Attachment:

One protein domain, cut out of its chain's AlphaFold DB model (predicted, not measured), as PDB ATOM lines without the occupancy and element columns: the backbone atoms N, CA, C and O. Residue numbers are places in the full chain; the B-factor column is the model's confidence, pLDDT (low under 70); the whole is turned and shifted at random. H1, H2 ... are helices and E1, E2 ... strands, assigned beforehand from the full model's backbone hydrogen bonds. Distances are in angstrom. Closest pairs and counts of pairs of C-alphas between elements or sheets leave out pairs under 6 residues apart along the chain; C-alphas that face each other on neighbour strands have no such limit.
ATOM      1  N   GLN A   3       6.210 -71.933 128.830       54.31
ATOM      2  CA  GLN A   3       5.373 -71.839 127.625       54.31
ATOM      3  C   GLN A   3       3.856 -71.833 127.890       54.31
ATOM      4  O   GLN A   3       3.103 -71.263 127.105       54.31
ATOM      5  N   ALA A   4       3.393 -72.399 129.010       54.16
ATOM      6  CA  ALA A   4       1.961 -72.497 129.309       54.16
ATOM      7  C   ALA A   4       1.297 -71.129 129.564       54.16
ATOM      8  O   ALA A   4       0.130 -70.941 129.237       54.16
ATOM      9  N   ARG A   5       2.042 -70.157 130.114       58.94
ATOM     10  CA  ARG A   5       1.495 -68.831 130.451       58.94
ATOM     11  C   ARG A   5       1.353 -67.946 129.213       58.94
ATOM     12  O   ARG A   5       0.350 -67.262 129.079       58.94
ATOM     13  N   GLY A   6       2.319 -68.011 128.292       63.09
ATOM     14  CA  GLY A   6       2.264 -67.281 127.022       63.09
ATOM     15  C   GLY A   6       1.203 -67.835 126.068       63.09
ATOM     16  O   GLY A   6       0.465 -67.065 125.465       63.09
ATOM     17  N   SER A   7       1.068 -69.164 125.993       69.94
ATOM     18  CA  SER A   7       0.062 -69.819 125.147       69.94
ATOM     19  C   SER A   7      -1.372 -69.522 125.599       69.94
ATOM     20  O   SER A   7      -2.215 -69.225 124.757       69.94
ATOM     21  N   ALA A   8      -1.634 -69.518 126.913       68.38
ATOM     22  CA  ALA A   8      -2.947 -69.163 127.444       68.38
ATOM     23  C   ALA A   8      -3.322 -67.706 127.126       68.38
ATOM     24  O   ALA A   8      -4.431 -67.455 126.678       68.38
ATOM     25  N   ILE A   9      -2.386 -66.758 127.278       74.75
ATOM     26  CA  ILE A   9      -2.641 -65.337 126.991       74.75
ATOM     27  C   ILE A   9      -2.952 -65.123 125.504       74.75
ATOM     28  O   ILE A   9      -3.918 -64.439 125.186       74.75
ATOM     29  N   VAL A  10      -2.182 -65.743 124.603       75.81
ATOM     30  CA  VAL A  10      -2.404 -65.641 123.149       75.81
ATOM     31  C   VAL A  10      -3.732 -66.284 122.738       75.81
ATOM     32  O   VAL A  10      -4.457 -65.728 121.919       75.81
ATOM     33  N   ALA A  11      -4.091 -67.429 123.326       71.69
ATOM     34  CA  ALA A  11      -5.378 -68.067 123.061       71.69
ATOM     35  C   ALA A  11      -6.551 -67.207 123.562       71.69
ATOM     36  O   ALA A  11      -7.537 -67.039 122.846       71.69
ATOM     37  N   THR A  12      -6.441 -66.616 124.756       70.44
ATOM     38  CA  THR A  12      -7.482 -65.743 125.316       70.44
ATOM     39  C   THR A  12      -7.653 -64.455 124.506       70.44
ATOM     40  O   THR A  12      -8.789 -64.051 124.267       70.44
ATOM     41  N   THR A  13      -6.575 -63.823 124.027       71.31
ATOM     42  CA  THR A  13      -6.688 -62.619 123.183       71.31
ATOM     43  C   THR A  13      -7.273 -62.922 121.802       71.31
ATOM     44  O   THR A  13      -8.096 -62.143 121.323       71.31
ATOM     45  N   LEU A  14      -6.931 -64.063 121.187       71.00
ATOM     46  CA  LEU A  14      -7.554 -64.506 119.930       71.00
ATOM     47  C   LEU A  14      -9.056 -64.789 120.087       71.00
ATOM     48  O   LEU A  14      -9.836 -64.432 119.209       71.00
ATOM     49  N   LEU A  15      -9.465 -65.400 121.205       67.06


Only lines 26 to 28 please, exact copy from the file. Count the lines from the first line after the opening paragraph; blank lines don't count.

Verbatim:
ATOM     26  CA  ILE A   9      -2.641 -65.337 126.991       74.75
ATOM     27  C   ILE A   9      -2.952 -65.123 125.504       74.75
ATOM     28  O   ILE A   9      -3.918 -64.439 125.186       74.75